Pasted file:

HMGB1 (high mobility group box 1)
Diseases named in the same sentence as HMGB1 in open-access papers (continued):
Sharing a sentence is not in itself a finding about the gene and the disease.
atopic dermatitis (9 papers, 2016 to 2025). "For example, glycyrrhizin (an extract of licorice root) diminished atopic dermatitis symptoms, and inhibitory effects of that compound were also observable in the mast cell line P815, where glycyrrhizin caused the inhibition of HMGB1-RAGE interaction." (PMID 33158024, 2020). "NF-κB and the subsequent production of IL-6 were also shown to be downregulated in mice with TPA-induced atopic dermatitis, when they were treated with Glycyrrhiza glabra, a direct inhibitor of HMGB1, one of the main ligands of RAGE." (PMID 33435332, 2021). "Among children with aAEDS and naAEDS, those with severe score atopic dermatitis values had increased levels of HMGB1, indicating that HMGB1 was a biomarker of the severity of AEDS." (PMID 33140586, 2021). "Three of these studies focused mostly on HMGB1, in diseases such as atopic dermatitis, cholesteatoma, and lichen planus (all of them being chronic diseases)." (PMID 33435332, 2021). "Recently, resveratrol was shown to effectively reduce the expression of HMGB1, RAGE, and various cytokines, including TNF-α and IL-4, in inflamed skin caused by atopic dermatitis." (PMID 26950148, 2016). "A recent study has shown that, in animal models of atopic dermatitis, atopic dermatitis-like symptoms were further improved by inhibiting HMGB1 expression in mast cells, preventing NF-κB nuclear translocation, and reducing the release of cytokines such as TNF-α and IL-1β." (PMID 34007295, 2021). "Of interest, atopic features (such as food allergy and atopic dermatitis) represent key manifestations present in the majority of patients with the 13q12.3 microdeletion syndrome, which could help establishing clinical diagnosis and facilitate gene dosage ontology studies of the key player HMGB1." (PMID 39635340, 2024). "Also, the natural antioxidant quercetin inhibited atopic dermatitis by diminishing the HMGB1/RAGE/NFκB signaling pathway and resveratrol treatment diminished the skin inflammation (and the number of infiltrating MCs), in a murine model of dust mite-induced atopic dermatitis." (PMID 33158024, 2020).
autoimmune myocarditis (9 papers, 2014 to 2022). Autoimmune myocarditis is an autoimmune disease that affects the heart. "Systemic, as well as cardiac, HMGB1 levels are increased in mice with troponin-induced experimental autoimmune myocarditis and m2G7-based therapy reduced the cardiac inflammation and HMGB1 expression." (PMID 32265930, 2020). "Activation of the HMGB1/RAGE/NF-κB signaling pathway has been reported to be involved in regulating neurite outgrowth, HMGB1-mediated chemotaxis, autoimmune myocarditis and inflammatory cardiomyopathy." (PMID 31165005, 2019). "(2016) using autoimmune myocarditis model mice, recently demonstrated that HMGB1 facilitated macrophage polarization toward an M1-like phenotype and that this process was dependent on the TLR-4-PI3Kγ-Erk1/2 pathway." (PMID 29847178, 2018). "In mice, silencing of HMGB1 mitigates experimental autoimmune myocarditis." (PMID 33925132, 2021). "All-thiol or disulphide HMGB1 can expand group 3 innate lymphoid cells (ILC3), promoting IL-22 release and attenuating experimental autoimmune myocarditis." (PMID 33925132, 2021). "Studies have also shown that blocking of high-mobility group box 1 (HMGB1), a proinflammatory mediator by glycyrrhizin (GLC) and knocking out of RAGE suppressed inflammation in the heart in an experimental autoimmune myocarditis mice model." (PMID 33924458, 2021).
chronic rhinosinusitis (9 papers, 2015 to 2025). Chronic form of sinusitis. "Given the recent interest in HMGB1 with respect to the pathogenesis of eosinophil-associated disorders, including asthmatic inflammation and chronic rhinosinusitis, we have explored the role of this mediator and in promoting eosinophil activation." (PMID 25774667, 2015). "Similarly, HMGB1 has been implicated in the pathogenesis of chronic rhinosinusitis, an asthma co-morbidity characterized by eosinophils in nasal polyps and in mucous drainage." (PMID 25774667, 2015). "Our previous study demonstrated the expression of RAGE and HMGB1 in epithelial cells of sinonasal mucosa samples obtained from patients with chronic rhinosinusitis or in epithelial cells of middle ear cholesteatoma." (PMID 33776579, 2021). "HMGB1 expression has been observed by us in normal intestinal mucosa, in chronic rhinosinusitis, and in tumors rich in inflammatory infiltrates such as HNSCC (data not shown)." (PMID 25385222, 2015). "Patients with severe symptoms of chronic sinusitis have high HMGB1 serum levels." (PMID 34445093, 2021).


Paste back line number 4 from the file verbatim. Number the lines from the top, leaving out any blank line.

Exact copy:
atopic dermatitis (9 papers, 2016 to 2025). "For example, glycyrrhizin (an extract of licorice root) diminished atopic dermatitis symptoms, and inhibitory effects of that compound were also observable in the mast cell line P815, where glycyrrhizin caused the inhibition of HMGB1-RAGE interaction." (PMID 33158024, 2020). "NF-κB and the subsequent production of IL-6 were also shown to be downregulated in mice with TPA-induced atopic dermatitis, when they were treated with Glycyrrhiza glabra, a direct inhibitor of HMGB1, one of the main ligands of RAGE." (PMID 33435332, 2021). "Among children with aAEDS and naAEDS, those with severe score atopic dermatitis values had increased levels of HMGB1, indicating that HMGB1 was a biomarker of the severity of AEDS." (PMID 33140586, 2021). "Three of these studies focused mostly on HMGB1, in diseases such as atopic dermatitis, cholesteatoma, and lichen planus (all of them being chronic diseases)." (PMID 33435332, 2021). "Recently, resveratrol was shown to effectively reduce the expression of HMGB1, RAGE, and various cytokines, including TNF-α and IL-4, in inflamed skin caused by atopic dermatitis." (PMID 26950148, 2016). "A recent study has shown that, in animal models of atopic dermatitis, atopic dermatitis-like symptoms were further improved by inhibiting HMGB1 expression in mast cells, preventing NF-κB nuclear translocation, and reducing the release of cytokines such as TNF-α and IL-1β." (PMID 34007295, 2021). "Of interest, atopic features (such as food allergy and atopic dermatitis) represent key manifestations present in the majority of patients with the 13q12.3 microdeletion syndrome, which could help establishing clinical diagnosis and facilitate gene dosage ontology studies of the key player HMGB1." (PMID 39635340, 2024). "Also, the natural antioxidant quercetin inhibited atopic dermatitis by diminishing the HMGB1/RAGE/NFκB signaling pathway and resveratrol treatment diminished the skin inflammation (and the number of infiltrating MCs), in a murine model of dust mite-induced atopic dermatitis." (PMID 33158024, 2020).